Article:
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Commentary Detail


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Local ADD
Commentary by: Pete Abel
Aired May 04, 2009


As a student of the American political scene, I fear that too many voters – including this one – suffer from “local attention deficit disorder” or “local ADD.” It is, in short, the tendency to pay more attention – to care more about – what happens in Washington than what happens in Jefferson City, or St. Louis...or some other seat of state or local government.

Yes, we are creatures who grow easily bored with things small and familiar. And often, nothing seems smaller or more familiar than the events in our own backyard. So I’m not surprised we would rather know what Barack Obama is doing than what Jay Nixon or Charlie Dooley or Francis Slay are up to.

But I also suspect the Nixons and Slays and Dooleys of this world – by virtue of their proximity to us – are more likely to impact our daily lives than President Obama ever will. And for that reason, I think there is a great risk for local ADD, to ignoring the events in our own backyard.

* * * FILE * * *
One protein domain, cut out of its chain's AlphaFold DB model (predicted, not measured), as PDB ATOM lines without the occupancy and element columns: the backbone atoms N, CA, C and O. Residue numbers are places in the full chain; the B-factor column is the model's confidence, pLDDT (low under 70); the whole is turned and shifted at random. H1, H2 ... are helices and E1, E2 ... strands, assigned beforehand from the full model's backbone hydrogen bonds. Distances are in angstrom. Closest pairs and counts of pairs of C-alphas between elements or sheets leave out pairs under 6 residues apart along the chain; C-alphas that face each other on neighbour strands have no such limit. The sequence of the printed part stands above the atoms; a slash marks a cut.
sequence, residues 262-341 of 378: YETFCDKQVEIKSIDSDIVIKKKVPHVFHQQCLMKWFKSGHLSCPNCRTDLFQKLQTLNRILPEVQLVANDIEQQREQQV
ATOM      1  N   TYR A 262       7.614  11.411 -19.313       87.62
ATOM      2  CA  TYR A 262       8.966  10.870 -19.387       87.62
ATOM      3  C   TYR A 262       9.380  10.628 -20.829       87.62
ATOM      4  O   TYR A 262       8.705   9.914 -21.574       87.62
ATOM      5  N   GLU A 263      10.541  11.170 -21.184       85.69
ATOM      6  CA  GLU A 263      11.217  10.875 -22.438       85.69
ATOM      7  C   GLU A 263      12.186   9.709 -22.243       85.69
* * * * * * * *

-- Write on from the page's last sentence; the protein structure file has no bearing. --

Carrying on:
Aaron Hilman understands this. Post-Dispatch columnist Tony Messenger recently shared Aaron’s story – telling us how Aaron was alarmed about tax increases in the Mehlville fire district; how he ran and won a seat on the district’s board; how he and others overcame one obstacle after another to limit the board’s power to impose taxes.

I can only hope Aaron Hilman’s story inspires more of us to pay attention to what’s going on in our state, cities, and neighborhoods. It’s high time we all sought treatment for our respective cases of local ADD.


(The opinions expressed are not necessarily those of St. Louis Public Radio.)

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Pete Abel

Pete Abel

Pete Abel is a public affairs executive. He serves on the boards of Stages St. Louis and the Greater Missouri Chapter of the Tourette Syndrome Association. Previously, he served as managing editor of the political blog “The Moderate Voice.” His career started in 1985, first as a freelance reporter and later as a full-time staff writer for the St. Louis Suburban Journals, covering municipal politics and local businesses.

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